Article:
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Dutch Foreign Affairs Minister Outraged Over Secret Communist Party Police Stations

Victor Westerkamp
Victor resides in the Netherlands and writes about freedom and governmental and social changes to the democratic form of nations.
Published: November 3, 2022
The Chinese Communist Party is operating illicit "police stations" in the Netherlands and many other countries.
Minister of Foreign Affairs Wopke Hoekstra is seen arriving at the Binnenhof for the weekly Council of Ministers on March 11, 2022, in The Hague, Netherlands. (Image: Patrick van Katwijk/BSR Agency/Getty Images)

Dutch Foreign Affairs Minister Wopke Hoekstra is demanding two illegal Chinese Communist Party police stations accused of stalking Chinese political opponents in the country for at least the last four years to be shut down immediately.

“We asked the Chinese ambassador yesterday for a text and explanation,” Hoekstra boldly stated, according to Dutch broadcaster RTL Nieuws. “This kind of practice is unacceptable, it is crystal clear that this kind of activity is unacceptable,” he added.


“We still have to find out what exactly took place at the agencies,” Hoekstra continued. “In any case, it was about consular matters, you have permission to ask the host country for that. In this case, the Netherlands, and that did not happen. That in itself is a reason enough for these bureaus to be closed immediately.”

NGO sounds the alarm

The case gained national attention after RTL Nieuws and the investigative platform Follow the Money verified a report released in September by Safeguard Defenders, a Spain-based human rights organization.

The report, titled 110 Overseas: Chinese Transnational Policing Gone Wild, speaks about Chinese authorities opening tens of police bureaus on five continents worldwide to fight alleged “fraud” committed by overseas Chinese nationals while “carrying out policing operations on foreign soil.”

According to the report, at least 36 non-registered “service stations” had been set up in Europe. The stations are proclaimed to offer public services to Chinese nationals like physical examinations and renewing their driver’s licenses. 

Thousands of Chinese living in the Netherlands found their way to the offices, with an NGO pointing out dozens of such locations, yet the Dutch government claims to have been totally oblivious to their existence. 

However, the stations are also notorious for their efforts to nudge some 23,000 expats that were registered as fraudsters to “voluntarily” return to the mainland to face trial under the Communist Party’s disciplinary system, often after coercion in the form of mainland intelligence agents harassing their close family members or locking them up in prison.

A long term strategy

According to Safeguard Defenders, the first station in the Netherlands was opened in Amsterdam in 2018 as a branch of the Lishui Region Police Department. The Department operates at least 46 stations worldwide, the study said.

Another Police force, that of Fuzhou City, also opened a foothold in Holland in a very low-profile residence in Rotterdam without a sign on the door.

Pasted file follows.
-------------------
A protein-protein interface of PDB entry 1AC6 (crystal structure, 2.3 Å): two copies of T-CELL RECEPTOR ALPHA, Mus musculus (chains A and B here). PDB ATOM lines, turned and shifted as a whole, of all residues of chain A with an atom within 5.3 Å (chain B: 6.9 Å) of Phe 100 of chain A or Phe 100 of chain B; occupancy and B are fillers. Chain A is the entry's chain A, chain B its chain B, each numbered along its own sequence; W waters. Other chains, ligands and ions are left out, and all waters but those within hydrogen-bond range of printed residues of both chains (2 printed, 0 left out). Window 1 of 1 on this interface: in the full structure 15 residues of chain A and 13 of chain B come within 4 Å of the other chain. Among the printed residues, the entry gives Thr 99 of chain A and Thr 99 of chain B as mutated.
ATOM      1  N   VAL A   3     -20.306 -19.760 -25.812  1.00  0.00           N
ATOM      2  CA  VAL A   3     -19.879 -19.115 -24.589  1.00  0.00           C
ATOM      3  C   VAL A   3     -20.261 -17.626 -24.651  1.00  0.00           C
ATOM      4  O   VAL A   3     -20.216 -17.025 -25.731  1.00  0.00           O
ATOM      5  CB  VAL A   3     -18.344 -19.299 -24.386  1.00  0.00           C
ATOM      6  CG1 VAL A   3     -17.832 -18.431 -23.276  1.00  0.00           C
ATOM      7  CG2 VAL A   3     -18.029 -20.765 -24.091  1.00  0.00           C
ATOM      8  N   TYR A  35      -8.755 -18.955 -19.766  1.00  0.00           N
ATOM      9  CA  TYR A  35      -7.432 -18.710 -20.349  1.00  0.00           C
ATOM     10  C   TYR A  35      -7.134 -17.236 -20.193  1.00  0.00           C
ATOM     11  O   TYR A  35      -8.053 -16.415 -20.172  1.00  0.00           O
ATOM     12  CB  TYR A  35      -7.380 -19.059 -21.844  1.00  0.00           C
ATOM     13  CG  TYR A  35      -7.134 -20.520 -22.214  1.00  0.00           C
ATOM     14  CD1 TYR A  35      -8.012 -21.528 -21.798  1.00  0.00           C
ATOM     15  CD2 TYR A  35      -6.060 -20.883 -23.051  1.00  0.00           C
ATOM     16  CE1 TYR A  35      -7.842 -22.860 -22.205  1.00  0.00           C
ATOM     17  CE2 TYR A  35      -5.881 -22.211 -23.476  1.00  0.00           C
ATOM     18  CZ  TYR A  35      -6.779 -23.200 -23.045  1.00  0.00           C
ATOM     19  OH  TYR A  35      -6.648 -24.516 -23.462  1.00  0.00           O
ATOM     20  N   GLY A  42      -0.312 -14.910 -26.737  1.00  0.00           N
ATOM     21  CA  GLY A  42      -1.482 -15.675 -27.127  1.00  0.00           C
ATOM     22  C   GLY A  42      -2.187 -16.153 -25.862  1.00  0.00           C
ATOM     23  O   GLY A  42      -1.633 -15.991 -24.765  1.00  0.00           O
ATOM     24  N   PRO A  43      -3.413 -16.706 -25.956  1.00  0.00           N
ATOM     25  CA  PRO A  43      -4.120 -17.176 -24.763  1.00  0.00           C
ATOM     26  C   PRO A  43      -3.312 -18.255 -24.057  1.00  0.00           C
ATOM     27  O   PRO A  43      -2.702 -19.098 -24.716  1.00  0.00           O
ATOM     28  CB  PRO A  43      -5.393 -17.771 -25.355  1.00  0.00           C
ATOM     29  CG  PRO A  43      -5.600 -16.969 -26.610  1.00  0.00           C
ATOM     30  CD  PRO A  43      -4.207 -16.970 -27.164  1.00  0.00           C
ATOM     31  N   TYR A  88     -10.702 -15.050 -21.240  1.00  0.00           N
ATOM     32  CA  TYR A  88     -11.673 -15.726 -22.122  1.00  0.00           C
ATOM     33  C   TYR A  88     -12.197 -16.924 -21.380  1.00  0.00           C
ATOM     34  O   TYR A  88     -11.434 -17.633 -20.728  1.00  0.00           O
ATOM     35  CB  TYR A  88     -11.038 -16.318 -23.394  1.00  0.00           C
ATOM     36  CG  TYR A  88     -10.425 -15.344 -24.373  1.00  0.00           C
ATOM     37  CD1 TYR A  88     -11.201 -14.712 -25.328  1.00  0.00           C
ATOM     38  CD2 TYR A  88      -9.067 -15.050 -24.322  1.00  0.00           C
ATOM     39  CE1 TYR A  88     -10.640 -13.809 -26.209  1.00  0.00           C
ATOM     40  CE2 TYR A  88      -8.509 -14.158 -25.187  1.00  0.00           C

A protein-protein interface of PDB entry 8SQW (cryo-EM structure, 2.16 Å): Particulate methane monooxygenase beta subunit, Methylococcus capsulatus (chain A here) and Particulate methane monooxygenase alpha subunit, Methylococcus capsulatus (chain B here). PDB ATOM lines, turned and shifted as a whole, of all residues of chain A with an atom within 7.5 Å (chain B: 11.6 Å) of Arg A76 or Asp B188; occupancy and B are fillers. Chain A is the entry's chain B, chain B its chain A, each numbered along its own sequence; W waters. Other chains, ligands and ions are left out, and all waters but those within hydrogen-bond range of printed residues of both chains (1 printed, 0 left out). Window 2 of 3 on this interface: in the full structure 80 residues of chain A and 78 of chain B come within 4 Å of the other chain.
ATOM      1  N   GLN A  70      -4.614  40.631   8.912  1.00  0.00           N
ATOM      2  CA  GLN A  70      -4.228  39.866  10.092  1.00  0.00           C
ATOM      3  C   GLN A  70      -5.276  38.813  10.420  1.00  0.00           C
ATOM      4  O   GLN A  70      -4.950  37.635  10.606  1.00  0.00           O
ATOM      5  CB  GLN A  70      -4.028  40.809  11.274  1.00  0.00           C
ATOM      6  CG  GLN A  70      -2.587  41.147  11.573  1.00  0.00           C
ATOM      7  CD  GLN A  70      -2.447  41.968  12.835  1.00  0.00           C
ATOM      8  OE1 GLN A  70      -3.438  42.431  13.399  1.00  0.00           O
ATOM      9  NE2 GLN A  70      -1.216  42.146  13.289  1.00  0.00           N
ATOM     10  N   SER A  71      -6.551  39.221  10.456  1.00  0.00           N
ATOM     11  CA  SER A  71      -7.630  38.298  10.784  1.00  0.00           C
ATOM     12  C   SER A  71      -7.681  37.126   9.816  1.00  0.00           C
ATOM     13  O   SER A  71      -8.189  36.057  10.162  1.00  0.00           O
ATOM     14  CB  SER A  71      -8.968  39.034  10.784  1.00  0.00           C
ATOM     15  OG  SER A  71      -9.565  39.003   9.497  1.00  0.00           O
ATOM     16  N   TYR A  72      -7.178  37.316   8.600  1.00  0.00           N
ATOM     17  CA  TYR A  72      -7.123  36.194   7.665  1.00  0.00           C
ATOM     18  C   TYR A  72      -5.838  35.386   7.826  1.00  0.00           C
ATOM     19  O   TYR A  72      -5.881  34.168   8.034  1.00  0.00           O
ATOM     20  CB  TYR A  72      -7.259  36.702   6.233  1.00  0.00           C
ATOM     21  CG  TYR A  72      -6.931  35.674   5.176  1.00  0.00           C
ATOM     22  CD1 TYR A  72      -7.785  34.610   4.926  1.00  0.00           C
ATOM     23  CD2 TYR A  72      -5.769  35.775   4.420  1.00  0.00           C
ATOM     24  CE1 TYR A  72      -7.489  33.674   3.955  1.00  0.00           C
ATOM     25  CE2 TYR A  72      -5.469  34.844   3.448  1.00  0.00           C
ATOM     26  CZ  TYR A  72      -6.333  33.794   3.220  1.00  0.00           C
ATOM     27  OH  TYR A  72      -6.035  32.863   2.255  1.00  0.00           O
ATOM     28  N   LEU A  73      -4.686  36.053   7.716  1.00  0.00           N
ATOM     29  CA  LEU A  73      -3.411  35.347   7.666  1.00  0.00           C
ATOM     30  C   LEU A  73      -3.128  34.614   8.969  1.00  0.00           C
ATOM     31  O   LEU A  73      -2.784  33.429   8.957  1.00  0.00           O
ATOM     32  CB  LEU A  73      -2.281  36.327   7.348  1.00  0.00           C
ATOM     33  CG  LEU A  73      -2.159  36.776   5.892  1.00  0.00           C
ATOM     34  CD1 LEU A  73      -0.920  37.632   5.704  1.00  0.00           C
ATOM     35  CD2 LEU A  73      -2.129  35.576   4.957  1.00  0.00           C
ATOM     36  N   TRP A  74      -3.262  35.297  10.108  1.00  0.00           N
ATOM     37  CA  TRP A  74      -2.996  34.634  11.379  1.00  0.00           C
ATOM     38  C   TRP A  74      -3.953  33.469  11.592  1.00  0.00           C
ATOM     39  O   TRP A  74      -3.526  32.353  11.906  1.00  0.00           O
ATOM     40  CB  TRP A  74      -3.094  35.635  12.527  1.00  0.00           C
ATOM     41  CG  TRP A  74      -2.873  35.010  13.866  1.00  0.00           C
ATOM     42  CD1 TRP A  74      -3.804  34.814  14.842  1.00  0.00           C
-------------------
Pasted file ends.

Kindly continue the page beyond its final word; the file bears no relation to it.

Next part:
The Fuzhou department also boasts at least 30 stations in 21 countries, including New York, Ontario, Dublin, and Barcelona, RTL noted.

In a promotional video, the agency admits their activities are not just centered around civil services, as they are also used to “crack down on local and illegal criminal activities in Fuzhou involving overseas Chinese.” 

And of course, we have been seeing Chinese police officers patrolling the streets of Italy a few years ago.

This initiative was reportedly claimed to give Chinese tourists a sense of comfort, that of being watched over by Communist Party enforcement agents in their traditional uniforms. 

“These operations eschew official bilateral police and judicial cooperation and violate the international rule of law, and may violate the territorial integrity in third countries involved in setting up a parallel policing mechanism using illegal methods,” Safeguard Defenders, commented.

Transnational crackdown

However, according to EuroNews, the Chinese government stated the allegations made by Safeguard Defenders were “completely false.” 

Chinese Foreign Affairs spokesman Wang Wenbin, however, stated on Oct. 26 that the police stations overseas “are actually service stations for Chinese citizens abroad,” claiming that the posts fully respected other countries’ judicial sovereignty.

“Chinese public security stations resolutely crackdown on various transnational criminal activities in accordance with the law, strictly abide by international law and fully respect the judicial sovereignty of other countries,” Wang boasted.

Meanwhile, authorities in Spain and Ireland have also ordered investigations into the infamous police stations, so much so that the Irish government last week ordered the station in Dublin to be closed.

Also, on Sept. 2, the ruling Communist Party launched a “Anti-Telecom and Online Fraud Law” that claimed international jurisdiction over all Chinese nationals abroad in case of suspicious behavior.

With the influence of various Party security agencies operating in several countries worldwide going about unhampered, it will be increasingly difficult for Chinese expats who are at odds with the regime to stay out of range of the long arm of its enforcement apparatus.